Rules of Intellectual Conversation

One of my greatest joys in life is rigorous intellectual dialogue. Experience has shown that very few people are capable of playing this sport well, and I choose to only play with those people. 50% of humans think they are capable of playing at a high level, though I think only 1% or fewer are capable. I choose not to have intellectual conversations with the other 99%, though I am excited to be their friend.

I have discovered that some relationships ought to stick to what they are. Sometimes we ought to simply be vendors, kinfolk, employees, neighbors, biking friends or otherwise be of mutual benefit to each other without engaging in intellectual conversations.

If I have declined to have an intellectual conversation with you, or if you decline to dialogue with me, please know that it is not necessarily a “bad” thing, and we can still have an awesome relationship!

I have developed a set of subjective preferences, standards and rules of intellectual conversation, and if you will agree to them, let’s dialogue!

  1. Be intelligent. Nature has made this difficult for many, and if you are among the lower 80% of people, there are many awesome things we can do to enjoy each other’s company, but I decline to waste my time with those who are better suited for other activities. I got lucky in the brain department, and unlucky in the athletic, musical, painting and charisma departments. If you don’t have the ability to play on a high-level intellectual field, please don’t. I promise not to sing or ask to be on your sportsball team. Some people are in the top 20% but choose to be ignorant, obtuse or dogmatic. No thanks.
  2. Adhere to the rules of reason and logic. These are not synonymous with “common sense” or “what everybody knows.” As with many topics in life, less than 10 hours or self-directed study can place the smart person in the top 20% of the most knowledgeable people in this subject matter. One need not be able to name and define 30 logical fallacies, however we ought to be able to recognize fallacious arguments. To learn more, start by researching the following and follow the fun rabbit holes! “Logic” “Logical fallacies” “Inductive versus deductive reasoning” “anecdotal evidence”
  3. Agree to define words and concepts and to remain intellectually honest and consistent. For example, if you say that “Taxation is robbery” be prepared for me to challenge you on the definition of robbery versus extortion, fraud and burglary.
  4. Agree to seek truth. Be willing to accept that your previously held beliefs might be wrong. Do not be dogmatic and stick with the status quo without reexamining it. We both should be excited and happy when our conversation partners help us shed bad stuff and add new high-quality stuff. I am not interested in being preached at, especially with regurgitated simplistic ideas your favorite news outlet has been saying over the last week.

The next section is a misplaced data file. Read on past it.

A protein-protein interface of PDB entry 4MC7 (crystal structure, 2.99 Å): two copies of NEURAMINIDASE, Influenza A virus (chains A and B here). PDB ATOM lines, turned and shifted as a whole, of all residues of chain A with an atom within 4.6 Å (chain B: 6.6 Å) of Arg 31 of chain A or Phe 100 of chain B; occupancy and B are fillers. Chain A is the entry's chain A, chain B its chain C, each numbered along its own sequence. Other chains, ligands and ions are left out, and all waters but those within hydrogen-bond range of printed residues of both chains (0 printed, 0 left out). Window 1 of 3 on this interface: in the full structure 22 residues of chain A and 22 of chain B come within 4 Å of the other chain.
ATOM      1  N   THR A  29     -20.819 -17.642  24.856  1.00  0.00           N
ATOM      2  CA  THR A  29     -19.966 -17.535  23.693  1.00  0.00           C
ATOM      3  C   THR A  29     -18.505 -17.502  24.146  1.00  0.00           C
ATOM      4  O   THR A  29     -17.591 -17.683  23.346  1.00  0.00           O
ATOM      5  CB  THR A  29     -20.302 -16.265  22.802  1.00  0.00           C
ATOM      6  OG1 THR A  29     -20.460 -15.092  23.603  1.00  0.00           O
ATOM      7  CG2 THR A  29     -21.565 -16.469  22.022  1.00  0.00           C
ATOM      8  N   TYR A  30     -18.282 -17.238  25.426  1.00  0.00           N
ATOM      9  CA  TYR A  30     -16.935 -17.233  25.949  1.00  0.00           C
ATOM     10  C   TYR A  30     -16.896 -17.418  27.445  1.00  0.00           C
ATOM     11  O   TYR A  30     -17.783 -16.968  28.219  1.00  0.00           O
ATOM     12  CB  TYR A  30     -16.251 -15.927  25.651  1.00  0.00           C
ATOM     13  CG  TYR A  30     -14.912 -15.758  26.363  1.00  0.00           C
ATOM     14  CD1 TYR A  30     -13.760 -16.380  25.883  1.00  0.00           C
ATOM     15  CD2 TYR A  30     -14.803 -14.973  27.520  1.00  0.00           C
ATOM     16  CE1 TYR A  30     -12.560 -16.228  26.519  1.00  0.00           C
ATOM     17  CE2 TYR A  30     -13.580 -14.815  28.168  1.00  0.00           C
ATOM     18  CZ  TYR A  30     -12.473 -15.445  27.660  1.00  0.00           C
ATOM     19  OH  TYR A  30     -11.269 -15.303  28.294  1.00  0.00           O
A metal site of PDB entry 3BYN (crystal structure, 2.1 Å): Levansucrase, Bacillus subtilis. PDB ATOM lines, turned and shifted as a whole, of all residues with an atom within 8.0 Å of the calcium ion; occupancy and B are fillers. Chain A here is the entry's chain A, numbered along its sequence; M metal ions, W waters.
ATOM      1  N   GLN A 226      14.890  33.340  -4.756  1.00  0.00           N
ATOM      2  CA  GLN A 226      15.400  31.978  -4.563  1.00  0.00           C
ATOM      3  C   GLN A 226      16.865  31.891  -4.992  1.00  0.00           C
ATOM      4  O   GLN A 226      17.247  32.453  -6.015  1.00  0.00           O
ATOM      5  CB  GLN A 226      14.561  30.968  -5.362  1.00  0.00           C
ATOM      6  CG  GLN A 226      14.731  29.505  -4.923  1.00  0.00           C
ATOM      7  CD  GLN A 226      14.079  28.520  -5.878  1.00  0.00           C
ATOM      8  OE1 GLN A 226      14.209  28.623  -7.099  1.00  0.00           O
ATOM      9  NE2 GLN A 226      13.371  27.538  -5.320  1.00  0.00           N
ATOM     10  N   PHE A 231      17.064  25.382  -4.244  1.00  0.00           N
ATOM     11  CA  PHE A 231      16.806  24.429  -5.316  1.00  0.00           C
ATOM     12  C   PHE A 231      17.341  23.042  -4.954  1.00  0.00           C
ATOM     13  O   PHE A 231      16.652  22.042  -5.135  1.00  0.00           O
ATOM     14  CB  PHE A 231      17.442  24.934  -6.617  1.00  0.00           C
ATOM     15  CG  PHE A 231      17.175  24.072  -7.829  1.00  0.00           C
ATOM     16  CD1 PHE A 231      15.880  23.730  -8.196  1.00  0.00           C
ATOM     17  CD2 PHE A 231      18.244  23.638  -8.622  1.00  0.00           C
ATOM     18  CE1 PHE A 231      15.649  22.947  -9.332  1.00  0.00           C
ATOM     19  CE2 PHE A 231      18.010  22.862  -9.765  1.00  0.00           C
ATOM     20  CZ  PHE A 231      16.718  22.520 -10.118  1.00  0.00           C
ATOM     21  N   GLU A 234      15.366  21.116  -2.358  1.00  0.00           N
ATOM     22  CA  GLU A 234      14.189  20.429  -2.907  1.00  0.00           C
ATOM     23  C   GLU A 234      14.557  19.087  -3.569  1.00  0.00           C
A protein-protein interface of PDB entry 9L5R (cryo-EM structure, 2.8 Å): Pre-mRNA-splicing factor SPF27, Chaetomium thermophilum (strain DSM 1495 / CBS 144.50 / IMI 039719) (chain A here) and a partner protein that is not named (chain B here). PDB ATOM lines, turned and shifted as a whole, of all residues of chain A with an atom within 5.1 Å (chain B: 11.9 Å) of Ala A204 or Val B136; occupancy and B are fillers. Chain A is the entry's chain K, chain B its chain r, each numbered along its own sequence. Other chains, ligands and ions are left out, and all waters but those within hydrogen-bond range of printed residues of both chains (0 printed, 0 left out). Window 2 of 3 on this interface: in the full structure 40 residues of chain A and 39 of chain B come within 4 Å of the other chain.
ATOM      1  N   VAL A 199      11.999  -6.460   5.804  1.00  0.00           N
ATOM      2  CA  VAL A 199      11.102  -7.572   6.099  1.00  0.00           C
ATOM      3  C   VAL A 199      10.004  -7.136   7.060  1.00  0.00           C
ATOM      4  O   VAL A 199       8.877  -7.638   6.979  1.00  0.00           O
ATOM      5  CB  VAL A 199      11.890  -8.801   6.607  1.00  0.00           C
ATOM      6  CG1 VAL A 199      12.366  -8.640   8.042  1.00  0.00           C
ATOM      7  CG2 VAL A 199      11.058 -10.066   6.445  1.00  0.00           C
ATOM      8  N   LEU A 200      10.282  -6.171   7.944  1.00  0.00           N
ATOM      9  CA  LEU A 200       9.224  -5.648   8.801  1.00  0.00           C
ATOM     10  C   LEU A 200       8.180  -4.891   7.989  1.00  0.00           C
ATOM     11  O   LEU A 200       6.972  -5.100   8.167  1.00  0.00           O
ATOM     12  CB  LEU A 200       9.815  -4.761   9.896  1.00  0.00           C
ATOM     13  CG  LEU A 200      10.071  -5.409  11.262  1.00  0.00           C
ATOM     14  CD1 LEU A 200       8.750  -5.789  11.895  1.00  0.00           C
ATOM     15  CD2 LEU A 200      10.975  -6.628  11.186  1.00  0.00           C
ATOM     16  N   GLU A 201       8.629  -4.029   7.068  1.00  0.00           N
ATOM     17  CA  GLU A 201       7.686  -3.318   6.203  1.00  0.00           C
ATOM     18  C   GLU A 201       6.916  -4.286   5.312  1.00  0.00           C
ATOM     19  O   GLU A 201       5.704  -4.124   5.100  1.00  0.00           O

5. Scientific method. While many people who have the label “scientist” do not follow this methodology, it is the one I most trust. When it applies to a conversation, we will use it.
  6. Agree to start at the foundation. Many failed amateur “thinkers” only want to argue about the micro aspects of things rather that the macro. For example, if you propose the rule of thumb, please know that I will ask that we go back to the foundation. If we don’t first hash out whether or not it is cool to beat one’s wife, we can not smartly discuss the thickness a beating stick ought to be. Even more foundational, the word cool is a moral judgement, is morality objective or subjective?
  7. Of mutual interest. There are many things that I don’t care about, for example; photosynthesis. I am not opposed to it, nor do I hate it, it is simply not on my list of “Top 100 Things I Give a Hoot About.” There are probably many lovely, important and wonderful things that don’t make MY list, and I think it is great that people who are interested in those things chat about them.
  8. Be civil unless you have a good reason not to be. I am really OK with you making points by saying things that are a bit rude but add nuanced or witty awesomeness to our conversation. Just don’t be a dumb mean idiot who tosses out tired old cliche ad hominem attacks, ok?

These things I require to engage in intellectual arguments. Again, they are my subjective preferences, standards and rules. These are not objective rules that I think all people should always obey lest they wind up burning in fire and brimstone. These are simply MY boundaries that I have chosen for my life after many years of frustration. I trust you will also be forthright and sometimes say, “Thanks but no thanks.”

*If you are developing your own boundaries, my friend Patrick Smith also has a great resource in what he calls Meat and Potatoes Purpose and Rules